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The author Mark Hodkinson does not have a high opinion on this first book of his on account of the style, choice of words and alleged malapropisms. He exaggerates; none of these detracted from my enjoyment of the text which complements Faithfull's autobiographies Memories, Dreams & Reflections and Faithfull: An Autobiography by filling in important gaps and providing detailed information on her musical and acting career. While not avoiding the scandals, it thoroughly covers her work and life up to the early 1990s in a mostly sympathetic portrayal.
Against the background of the `Swinging Sixties,' Hodkinson investigates the family history and Marianne's childhood and school years. She entered the pop scene in 1964 with the single As Tears Go By which was followed by a series of pop-folk hits. The author does an admirable job of describing her early recordings and their performance on the UK and USA charts. He evokes the flavor of swinging London with insight and humor in relating the marriage, her husband's personality and their circle of friends.
Then came Mick Jagger who emerges as the gentleman from these pages, and the scandals that plagued Marianne from that time forward. She preferred the stage and film to music in the late 1960s, neglecting her recording career. It seems to have been professional rivalry that led to her separation and divorce from Jagger. The song Wild Horses on the 1971 Rolling Stones album Sticky Fingers movingly articulates Mick's love for Marianne and his feelings of regret.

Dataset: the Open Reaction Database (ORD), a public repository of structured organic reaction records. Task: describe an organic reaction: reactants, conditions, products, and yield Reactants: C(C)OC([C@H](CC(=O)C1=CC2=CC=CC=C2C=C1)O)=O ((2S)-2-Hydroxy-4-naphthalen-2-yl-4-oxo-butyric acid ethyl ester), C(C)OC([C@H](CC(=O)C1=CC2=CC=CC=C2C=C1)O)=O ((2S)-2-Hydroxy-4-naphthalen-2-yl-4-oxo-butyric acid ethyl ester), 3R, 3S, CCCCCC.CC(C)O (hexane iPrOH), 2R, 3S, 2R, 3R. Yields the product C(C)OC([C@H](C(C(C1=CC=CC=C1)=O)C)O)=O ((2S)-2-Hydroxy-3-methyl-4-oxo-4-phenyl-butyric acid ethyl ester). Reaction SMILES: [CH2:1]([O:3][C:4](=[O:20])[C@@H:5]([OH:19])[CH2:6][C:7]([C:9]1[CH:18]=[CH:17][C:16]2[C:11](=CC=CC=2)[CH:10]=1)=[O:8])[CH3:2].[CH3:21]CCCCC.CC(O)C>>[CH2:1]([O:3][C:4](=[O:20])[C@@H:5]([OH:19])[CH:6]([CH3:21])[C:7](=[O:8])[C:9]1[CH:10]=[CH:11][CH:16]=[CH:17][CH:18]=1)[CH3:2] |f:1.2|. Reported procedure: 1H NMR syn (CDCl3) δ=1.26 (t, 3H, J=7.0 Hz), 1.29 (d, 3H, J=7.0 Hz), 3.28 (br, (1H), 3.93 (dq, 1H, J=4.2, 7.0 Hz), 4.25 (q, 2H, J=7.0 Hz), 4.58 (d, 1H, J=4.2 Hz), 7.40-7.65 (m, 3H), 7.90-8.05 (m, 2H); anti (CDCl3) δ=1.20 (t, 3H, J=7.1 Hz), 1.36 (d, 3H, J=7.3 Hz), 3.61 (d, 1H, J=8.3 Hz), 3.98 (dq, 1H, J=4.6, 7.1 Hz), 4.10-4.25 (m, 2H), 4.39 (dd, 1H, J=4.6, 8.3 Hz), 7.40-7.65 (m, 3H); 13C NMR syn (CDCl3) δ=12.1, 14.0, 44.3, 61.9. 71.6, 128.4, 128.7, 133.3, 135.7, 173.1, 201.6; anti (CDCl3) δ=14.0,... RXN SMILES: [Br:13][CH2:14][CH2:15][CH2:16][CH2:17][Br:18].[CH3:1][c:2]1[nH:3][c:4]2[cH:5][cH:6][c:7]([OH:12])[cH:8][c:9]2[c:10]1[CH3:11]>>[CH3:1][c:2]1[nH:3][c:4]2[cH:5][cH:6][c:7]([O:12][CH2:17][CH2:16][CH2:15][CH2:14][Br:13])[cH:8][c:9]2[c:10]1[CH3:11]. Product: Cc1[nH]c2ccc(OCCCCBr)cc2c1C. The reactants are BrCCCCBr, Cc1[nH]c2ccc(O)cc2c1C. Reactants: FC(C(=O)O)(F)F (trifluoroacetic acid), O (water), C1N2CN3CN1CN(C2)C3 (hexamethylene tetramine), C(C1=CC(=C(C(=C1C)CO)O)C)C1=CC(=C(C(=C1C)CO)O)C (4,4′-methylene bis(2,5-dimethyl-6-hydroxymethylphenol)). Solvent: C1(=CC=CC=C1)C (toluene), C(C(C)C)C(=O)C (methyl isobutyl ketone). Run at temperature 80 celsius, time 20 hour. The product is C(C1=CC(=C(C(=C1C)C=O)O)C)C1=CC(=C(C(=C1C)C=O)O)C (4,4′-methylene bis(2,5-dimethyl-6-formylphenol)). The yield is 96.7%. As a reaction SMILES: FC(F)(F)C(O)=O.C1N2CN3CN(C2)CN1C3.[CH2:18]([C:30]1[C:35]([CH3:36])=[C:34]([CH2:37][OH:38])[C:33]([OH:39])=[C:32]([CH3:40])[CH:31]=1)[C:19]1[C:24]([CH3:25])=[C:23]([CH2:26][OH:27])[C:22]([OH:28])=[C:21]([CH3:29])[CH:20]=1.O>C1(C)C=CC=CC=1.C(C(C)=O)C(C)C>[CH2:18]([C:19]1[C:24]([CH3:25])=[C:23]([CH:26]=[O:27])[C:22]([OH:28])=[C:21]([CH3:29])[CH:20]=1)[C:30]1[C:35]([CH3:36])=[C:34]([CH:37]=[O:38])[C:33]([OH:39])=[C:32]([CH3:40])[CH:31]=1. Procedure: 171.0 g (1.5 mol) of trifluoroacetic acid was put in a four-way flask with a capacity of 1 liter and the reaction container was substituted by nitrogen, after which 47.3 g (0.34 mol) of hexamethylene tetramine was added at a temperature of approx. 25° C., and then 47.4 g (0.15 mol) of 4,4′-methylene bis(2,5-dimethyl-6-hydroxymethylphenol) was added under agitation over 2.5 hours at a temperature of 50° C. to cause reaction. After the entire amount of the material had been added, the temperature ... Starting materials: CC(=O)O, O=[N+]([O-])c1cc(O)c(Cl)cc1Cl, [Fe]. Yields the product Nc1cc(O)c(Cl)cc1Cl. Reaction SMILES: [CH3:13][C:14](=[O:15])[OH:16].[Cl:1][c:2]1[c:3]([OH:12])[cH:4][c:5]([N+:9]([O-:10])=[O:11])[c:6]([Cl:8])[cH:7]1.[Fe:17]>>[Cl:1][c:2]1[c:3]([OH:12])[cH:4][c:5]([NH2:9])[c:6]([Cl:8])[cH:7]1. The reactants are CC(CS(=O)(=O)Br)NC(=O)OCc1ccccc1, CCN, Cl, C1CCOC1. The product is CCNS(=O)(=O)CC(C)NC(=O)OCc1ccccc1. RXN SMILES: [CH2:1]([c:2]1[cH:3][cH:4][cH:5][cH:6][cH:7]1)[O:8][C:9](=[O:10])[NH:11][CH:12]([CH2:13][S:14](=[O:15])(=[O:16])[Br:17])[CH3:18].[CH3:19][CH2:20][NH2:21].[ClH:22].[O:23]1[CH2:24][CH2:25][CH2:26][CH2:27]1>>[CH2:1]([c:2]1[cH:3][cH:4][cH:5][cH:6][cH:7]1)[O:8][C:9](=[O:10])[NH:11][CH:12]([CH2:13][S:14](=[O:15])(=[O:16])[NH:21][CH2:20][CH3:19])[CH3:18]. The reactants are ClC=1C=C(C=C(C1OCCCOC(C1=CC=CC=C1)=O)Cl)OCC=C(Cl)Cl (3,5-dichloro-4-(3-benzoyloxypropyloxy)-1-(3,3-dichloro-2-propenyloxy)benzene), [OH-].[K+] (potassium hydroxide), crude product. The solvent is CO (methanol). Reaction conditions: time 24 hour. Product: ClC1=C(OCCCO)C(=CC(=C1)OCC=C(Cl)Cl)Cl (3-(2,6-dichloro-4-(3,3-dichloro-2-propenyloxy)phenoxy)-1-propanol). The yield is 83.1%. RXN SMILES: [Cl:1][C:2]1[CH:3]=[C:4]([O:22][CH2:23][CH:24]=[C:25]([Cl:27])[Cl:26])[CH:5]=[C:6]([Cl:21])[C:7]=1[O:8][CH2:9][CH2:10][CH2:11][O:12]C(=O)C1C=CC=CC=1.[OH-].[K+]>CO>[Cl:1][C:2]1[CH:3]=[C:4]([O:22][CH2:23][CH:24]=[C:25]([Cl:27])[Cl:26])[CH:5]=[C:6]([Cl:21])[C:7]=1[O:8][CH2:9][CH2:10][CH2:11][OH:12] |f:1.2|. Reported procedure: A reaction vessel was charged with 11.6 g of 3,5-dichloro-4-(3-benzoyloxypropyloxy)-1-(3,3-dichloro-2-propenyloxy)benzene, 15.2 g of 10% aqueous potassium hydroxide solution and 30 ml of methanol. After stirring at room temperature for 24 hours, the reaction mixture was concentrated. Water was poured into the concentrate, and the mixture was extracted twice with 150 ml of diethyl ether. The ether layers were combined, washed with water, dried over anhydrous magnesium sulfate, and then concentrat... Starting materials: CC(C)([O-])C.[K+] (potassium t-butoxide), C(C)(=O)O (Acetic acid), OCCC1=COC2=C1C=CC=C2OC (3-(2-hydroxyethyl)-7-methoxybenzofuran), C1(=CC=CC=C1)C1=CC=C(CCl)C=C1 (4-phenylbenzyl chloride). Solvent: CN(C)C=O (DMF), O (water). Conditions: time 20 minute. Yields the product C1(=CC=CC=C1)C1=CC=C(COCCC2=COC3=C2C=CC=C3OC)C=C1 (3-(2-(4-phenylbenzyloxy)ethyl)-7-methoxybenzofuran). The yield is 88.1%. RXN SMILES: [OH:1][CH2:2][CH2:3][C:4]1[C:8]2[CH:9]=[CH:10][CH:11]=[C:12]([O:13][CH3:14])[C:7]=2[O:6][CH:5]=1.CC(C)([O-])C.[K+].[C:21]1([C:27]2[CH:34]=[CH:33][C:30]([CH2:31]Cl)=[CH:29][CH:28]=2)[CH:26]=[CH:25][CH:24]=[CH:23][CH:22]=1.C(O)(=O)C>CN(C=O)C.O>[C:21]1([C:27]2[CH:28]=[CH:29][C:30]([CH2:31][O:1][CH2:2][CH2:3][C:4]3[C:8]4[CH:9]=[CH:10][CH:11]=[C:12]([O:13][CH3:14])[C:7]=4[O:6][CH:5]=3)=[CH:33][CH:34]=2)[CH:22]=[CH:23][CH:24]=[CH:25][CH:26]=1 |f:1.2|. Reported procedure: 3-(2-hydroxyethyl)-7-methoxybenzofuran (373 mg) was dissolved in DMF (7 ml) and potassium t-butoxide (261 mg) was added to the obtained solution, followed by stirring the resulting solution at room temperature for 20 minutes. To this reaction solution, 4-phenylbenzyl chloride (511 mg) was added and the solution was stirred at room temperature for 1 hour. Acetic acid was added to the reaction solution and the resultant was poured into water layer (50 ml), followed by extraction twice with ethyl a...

Addiction inhibited Marianne's creative expression during the early & middle 1970s. In 1977, however, the country album Faithless a.k.a. Dreaming my Dreams became a huge hit in Eire. This one, not Broken English, was the work where the transformation of her voice was first revealed. But it was the heyday of punk, a revolution that opened new opportunities of expresssion. Country was out and Marianne had met Ben Brierly of The Vibrators. She switched to angry material like poet Heathcote Williams' `Why'd Ya Do It?' during 1978 live performances.
Chris Blackwell of Island Records loved the new direction and signed her to his prestigious label with its many Jamaican artists and special talents with minority appeal like John Cale, Nick Drake, Nico, Robert Palmer, Grace Jones, Sparks, Richard Thompson and The Slits amongst others. The 1979 album Broken English established Marianne as a serious artist and sold respectably. I strongly disagree with the author's assessment of the individual tracks, with his opinions of the follow-ups Dangerous Acquaintances and A Child's Adventure as well as his views of the aforementioned Faithless and of 1990's live album Blazing Away.
The new `artistic' Marianne performed in the UK, USA and on the continent while experiencing further triumphs, travails and troubles related to substance addiction. She changed musical direction to critical acclaim with 1987's Strange Weather, a collection of blues, Broadway, torch & gospel covers. Finally, by comparing MF with her contemporaries the author explains her continued relevance by the fact that she'd never become dull. Hodkinson maintains that MF's earnestness and authenticity make her special.
As Tears Go By concludes with a discography of Singles, Extended Plays and Albums. 24pp of black & white plates contain 58 photographs of Marianne at various ages, John Dunbar, Baby Nicholas, Mick, Keith, Andrew Oldham, Brian Jones, Anita Pallenberg, Barry Reynolds, Ben Brierly, Chris Blackwell and many others. The Very Best of Marianne Faithfull is an excellent compilation of her early folk-pop music whilst Perfect Stranger: The Island Anthology offers the best of 1980 - 1998. Since then, Marianne has released consistently captivating albums like Vagabond Ways, Kissin Time, Before The Poison and Easy Come, Easy Go. She may be a minor musician sales-wise but the timeless quality of her music plus her aforementioned autobiographies that reveal a multi-faceted and skilled writer have added plenty of substance to the mystique.